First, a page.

Of course, Bohunice wasn’t alone – almost every town and village in the country got its own extreme concrete makeover during this time. In the end, a few vestiges of the old settlement of Bohunice were kept – and if you get off the tram at Běloruská, and follow Havelkova street down the hill, you can discover some of them. I remember my surprise when, many years ago, I first stumbled upon the little chapel of St. Cyril and Methodius, surrounded by towering apartment blocks. It’s hard to imagine that the chapel was once the centerpiece of a village which was annihilated to make room for those towers. In fact, it’s easy to believe that it was done the other way around – that the paneláky came first, and the chapel was plopped in as a nice afterthought, a bit of attractive nostalgic scenery for the hard-working residents of those tower blocks to look down and rest their eyes on.
And in the end, I think that feeling might
have been one of the main goals of the socialist city planners in the 1970s.
They wanted to impose a new version of reality on the landscape, and to sweep
away any reminders of a former, less enlightened way of life. Or, if they
couldn’t entirely sweep those degenerate elements away, perhaps even better to
deny them their proper space, to obscure their old function, to make them seem
like aesthetic touches in a newer, more rational scheme.
It’s a bit unnerving that I can still feel the persuasive power of a totalitarian will which was imposed on this place 40 years ago – and that I can still sense its allure. Of course, it’s easy now to see how the world-dream which justified the destruction of old Bohunice, and the creation of the Housing Estate of Czechoslovak-Soviet Friendship, ended in a nightmare. How it led to a million other injustices besides what happened here, some of them a million times worse. And it’s easy to see how flawed that Communist dream was, how corrupt the sociopolitical order that sustained it was.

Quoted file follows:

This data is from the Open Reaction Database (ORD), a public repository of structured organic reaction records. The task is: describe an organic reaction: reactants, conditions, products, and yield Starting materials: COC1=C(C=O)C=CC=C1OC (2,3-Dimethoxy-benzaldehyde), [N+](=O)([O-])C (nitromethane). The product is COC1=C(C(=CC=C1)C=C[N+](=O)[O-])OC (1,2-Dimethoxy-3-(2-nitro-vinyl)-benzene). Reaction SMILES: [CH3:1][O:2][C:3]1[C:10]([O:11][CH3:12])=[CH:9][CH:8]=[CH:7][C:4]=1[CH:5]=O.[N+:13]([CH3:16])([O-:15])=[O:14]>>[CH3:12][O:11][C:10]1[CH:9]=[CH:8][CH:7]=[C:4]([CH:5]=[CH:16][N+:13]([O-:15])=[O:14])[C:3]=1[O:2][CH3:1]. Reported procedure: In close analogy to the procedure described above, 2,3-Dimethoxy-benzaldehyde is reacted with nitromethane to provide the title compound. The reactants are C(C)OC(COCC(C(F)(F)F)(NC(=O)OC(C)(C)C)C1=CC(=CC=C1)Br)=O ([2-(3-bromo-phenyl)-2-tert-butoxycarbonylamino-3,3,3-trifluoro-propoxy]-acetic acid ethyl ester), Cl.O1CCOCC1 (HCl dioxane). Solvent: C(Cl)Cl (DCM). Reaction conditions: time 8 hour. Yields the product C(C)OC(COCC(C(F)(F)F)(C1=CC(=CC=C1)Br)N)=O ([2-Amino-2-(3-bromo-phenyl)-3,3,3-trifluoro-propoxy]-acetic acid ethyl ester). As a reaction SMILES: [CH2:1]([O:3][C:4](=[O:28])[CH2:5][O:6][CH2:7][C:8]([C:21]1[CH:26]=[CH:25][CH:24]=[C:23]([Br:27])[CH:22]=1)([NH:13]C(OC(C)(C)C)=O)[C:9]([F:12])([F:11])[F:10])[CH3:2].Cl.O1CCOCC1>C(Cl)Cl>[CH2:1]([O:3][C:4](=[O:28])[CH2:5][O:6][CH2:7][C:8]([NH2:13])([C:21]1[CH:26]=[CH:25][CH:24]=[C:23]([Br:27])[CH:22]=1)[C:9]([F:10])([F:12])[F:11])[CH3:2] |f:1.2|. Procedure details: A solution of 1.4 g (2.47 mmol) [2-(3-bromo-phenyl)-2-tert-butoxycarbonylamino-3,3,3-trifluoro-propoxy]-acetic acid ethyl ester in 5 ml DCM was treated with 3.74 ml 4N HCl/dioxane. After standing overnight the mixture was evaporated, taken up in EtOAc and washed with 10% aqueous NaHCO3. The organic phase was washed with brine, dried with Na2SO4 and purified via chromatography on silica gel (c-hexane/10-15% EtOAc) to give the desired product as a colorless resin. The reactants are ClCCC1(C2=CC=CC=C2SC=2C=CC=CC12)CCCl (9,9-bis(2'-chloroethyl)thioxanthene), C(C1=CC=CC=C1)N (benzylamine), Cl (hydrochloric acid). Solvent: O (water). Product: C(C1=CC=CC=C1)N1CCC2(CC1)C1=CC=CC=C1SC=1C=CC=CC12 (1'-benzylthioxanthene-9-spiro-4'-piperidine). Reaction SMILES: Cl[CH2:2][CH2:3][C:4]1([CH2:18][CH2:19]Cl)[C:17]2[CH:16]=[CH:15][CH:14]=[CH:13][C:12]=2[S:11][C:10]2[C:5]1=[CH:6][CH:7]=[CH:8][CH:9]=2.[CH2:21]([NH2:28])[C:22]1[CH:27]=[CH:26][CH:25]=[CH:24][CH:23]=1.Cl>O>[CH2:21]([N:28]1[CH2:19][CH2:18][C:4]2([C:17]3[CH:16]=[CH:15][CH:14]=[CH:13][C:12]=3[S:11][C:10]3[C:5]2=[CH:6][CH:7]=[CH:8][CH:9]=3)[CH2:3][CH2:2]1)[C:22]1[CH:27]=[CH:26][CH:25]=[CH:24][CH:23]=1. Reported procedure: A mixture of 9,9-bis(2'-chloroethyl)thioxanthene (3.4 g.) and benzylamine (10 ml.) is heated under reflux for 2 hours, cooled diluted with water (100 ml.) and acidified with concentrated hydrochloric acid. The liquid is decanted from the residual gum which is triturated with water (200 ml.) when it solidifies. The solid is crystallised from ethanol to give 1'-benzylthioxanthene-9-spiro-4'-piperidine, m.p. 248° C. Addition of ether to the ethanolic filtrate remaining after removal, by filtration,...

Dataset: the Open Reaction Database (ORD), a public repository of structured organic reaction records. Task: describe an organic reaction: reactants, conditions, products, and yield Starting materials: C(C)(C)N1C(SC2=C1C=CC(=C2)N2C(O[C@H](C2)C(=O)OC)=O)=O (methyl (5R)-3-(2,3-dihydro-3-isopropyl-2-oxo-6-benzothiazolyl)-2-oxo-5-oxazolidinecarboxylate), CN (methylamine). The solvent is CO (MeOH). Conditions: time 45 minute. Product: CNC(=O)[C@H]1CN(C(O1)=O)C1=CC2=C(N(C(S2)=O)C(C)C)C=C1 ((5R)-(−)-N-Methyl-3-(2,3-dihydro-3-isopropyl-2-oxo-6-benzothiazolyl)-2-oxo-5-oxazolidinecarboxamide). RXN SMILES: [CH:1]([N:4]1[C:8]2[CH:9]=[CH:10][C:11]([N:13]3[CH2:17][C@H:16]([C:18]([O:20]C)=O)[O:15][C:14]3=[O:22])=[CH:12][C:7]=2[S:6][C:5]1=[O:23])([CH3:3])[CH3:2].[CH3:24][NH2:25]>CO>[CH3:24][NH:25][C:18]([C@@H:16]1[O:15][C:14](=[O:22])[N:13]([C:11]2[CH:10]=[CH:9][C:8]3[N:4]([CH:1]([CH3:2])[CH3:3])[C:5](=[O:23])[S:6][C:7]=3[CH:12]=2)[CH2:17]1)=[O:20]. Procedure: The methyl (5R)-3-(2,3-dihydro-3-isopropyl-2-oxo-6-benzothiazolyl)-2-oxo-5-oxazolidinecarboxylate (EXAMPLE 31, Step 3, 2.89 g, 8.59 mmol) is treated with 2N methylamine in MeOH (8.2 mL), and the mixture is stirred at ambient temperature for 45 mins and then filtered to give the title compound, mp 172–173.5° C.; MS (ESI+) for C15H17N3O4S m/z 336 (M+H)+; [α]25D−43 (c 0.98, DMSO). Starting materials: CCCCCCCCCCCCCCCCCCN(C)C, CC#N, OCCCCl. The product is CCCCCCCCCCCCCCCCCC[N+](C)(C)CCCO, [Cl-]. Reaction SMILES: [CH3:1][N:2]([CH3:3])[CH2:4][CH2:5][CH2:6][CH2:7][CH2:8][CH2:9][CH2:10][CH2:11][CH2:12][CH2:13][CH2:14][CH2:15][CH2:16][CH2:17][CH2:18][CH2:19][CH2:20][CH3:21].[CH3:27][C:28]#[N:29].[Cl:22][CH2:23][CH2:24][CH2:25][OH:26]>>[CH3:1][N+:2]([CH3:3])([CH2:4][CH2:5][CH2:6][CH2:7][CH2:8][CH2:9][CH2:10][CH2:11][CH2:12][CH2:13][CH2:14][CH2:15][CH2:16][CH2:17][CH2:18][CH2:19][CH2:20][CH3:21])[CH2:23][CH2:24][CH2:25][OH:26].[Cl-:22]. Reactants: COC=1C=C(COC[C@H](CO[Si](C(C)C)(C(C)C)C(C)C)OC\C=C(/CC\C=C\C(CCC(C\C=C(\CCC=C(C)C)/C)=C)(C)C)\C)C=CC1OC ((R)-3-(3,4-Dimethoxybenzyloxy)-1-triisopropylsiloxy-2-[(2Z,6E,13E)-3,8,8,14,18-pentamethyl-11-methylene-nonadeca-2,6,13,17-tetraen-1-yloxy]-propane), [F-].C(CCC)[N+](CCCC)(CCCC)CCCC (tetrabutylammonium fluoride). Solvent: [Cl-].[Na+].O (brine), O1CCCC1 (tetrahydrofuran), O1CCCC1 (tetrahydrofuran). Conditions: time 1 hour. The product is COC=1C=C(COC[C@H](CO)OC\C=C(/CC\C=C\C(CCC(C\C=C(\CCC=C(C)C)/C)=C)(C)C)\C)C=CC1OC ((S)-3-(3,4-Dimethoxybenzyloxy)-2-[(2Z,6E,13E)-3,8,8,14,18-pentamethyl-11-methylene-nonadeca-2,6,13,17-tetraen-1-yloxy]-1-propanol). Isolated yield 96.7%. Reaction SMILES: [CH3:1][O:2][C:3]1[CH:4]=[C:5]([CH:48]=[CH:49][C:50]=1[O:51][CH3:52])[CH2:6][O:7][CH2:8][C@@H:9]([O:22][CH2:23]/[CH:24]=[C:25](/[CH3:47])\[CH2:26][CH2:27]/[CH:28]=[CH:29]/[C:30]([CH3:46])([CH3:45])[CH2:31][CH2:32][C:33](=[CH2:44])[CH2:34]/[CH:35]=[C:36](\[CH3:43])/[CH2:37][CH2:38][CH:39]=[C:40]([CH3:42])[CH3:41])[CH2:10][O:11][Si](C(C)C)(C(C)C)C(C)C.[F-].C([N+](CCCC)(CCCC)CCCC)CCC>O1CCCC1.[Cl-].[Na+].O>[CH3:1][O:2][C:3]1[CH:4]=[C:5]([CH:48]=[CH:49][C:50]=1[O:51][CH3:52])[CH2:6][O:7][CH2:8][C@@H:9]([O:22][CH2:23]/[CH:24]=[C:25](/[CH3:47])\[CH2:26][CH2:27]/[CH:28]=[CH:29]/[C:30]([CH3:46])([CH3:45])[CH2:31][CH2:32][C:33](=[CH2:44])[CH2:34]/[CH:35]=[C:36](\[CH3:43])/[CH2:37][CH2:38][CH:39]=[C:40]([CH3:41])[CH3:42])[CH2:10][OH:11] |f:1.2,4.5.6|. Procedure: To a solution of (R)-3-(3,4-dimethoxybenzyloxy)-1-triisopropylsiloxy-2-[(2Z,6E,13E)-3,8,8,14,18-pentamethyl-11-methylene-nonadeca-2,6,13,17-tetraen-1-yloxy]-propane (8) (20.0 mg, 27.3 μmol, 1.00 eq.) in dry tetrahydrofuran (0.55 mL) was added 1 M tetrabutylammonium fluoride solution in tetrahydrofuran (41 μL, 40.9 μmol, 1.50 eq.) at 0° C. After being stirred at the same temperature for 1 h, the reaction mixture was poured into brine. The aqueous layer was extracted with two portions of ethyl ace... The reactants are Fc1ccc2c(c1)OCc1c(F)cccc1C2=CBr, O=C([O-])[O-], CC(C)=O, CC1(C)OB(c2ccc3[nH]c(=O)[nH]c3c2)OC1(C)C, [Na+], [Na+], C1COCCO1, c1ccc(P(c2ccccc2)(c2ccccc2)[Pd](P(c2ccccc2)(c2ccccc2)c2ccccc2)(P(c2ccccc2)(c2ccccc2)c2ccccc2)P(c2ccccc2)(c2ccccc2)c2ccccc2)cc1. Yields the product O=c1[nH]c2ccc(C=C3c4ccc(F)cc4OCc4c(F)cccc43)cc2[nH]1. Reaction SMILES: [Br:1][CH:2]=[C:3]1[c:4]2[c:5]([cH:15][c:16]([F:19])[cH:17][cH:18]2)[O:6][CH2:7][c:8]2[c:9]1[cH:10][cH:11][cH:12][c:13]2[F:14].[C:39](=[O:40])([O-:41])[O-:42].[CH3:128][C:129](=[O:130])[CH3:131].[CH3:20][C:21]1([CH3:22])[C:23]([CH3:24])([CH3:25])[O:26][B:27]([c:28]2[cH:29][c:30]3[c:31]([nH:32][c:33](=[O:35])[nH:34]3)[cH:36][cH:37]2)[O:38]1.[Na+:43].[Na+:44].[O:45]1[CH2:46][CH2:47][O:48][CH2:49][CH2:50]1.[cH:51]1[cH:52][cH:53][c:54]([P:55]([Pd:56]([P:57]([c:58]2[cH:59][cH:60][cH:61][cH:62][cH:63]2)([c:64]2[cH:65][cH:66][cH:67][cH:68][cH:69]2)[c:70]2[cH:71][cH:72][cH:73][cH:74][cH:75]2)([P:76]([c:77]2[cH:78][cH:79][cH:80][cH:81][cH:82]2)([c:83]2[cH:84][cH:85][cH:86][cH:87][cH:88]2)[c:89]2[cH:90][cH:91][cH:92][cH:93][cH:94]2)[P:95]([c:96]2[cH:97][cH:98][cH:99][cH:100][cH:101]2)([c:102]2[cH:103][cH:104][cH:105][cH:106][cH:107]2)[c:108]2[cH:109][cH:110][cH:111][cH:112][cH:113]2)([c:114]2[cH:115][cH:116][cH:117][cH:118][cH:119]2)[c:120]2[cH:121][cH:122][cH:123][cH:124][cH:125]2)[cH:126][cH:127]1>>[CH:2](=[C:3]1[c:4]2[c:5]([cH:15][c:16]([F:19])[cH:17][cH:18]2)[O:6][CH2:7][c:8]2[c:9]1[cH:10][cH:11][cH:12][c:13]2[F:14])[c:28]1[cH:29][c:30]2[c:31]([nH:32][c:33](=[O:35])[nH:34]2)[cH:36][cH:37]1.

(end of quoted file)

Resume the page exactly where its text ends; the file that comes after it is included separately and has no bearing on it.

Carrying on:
What’s harder to see – or rather, harder to accept – is that the products of monstrous, systemic injustice can sometimes be…well…pretty. When the sun sets on Bohunice’s south-facing slopes, the paneláky, coated these days in warm tangerine and lemon colors, glow with tranquility. And what was once a mudslide at the edge of Brno is now home to thousands of people – people who are growing up here, or growing old, whose bodies and imaginations are being formed and fed by this suburb of citrus light and evergreen shadows.
I’ve been one of these people, too. For three years, when I first moved to the city in 2006, I lived in a Bohunice panelák. And that’s the other big reason I’m happy that Bohunice comes first in my journey through Brno’s neighborhoods – because it was my first home in Brno. My own personal dreams of Czech life, and of Brno life, began to take shape here, among the concrete and juniper bushes. Since then, I’ve been drawn back here many times. Maybe I’m drawn here by a bit of nostalgia for that amazing period in my life. But also, I think, I’m drawn by these paths that weave life into strange geometries of history and ideology. As I walk through this neighborhood which has been so dramatically shaped by the great world movements of the past century – as I keep getting turned around in its mazes – the Campus above, and the sídliště below – I realize I’m also tracing multiple layers of my own footsteps, laid down imperceptibly over the years. And I’m reminded of how easy it is to get lost in a dream.
The best of Bohunice, briefly: